Much of the ground was similar to that covered in his speech to Transparency International at the end of October, with a couple of new references to recent initiatives such as the plan to provide assistance to public servants on ethical issues, and a fresh commitment to respond to reports to government within three months.
As stated previously, the Government is to be commended for its overall record in this area, though something closer to real time public reporting of political donations, something more stringent than a published register of lobbyists, and something much faster than the snail-paced approach to Freedom of Information reform would have boosted our assessment of performance.
On FOI after referring to the bill to abolish conclusive certificates Senator Faulkner said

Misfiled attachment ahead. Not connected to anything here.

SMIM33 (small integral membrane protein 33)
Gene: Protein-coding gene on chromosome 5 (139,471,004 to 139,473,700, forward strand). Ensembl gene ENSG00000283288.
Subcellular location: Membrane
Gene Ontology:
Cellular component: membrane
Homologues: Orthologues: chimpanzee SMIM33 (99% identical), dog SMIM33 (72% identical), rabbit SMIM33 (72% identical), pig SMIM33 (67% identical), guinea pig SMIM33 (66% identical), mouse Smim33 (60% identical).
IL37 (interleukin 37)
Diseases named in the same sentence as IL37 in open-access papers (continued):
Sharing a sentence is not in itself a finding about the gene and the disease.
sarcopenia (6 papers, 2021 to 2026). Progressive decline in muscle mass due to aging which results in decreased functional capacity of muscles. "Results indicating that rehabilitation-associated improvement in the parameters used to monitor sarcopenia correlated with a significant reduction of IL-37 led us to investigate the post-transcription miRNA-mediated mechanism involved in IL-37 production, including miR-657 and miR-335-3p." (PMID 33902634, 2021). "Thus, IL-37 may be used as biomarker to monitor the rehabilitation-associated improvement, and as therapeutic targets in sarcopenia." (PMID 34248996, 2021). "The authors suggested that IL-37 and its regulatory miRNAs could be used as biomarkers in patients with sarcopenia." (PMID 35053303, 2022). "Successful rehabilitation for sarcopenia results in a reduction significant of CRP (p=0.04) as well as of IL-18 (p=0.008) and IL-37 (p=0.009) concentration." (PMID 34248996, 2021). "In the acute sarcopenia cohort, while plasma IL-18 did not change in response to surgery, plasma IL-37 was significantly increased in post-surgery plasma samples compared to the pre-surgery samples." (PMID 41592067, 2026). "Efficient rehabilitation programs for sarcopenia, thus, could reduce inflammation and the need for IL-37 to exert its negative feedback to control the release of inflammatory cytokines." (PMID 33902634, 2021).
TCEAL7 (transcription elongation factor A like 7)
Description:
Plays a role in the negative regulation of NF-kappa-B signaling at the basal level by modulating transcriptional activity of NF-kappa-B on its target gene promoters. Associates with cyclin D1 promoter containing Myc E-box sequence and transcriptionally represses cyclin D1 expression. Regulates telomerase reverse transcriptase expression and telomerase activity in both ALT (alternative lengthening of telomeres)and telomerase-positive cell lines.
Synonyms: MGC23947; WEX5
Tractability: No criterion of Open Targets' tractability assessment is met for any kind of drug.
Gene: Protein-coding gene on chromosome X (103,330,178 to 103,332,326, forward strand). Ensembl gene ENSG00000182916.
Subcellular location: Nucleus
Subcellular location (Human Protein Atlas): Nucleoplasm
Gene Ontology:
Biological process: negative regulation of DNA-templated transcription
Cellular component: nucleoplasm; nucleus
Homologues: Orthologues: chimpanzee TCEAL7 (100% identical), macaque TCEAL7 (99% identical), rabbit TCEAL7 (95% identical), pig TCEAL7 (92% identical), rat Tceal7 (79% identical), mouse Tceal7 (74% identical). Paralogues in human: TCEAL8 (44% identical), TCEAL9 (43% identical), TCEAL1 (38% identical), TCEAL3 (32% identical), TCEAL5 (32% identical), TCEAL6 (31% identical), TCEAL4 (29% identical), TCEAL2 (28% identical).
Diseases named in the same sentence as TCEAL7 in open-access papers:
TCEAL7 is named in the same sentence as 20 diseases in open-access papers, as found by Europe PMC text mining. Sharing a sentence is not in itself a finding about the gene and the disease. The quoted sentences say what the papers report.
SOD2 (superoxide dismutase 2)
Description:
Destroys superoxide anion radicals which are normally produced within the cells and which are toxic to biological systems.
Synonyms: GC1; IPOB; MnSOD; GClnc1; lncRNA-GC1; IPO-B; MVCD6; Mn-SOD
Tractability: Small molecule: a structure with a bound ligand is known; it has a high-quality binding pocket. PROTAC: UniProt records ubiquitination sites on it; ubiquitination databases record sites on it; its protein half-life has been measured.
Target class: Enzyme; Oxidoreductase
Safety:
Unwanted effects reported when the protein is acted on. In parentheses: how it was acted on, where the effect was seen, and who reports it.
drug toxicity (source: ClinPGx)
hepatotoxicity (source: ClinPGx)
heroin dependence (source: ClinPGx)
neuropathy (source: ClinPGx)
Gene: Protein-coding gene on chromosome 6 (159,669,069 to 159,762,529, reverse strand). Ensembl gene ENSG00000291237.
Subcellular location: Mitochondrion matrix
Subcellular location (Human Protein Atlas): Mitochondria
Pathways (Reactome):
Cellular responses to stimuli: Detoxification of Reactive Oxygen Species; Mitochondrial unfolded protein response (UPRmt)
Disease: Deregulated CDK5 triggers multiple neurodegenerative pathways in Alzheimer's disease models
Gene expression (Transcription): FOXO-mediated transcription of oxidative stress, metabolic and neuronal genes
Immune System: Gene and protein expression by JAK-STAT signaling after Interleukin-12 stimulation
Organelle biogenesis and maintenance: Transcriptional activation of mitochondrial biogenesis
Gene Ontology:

"This is a first and significant step towards meeting our commitment to greater openness and transparency. Early in 2009 an exposure draft of legislation covering other pre-election commitments on FOI, including the proposal to establish an Information Commissioner to champion FOI across Government, will be released. The Government is determined to make access to information an easier process for members of the community. Naturally we accept, as I know those opposite have in the past, that there is some information which, for the protection of Australian interests, will not be made public. My goal is to ensure that information is withheld only when there are sound reasons. As part of the Government’s determination to strengthen integrity in governance, the Australian Government is committed to a pro-disclosure culture within the public sector."He concluded:
"..the challenge to achieve and maintain integrity, transparency, responsiveness and accountability in government is never really over. The Government will continue to work towards even better outcomes. The start that has been made, however, is I believe impressive. It amply demonstrates the strength of our commitment to these principles."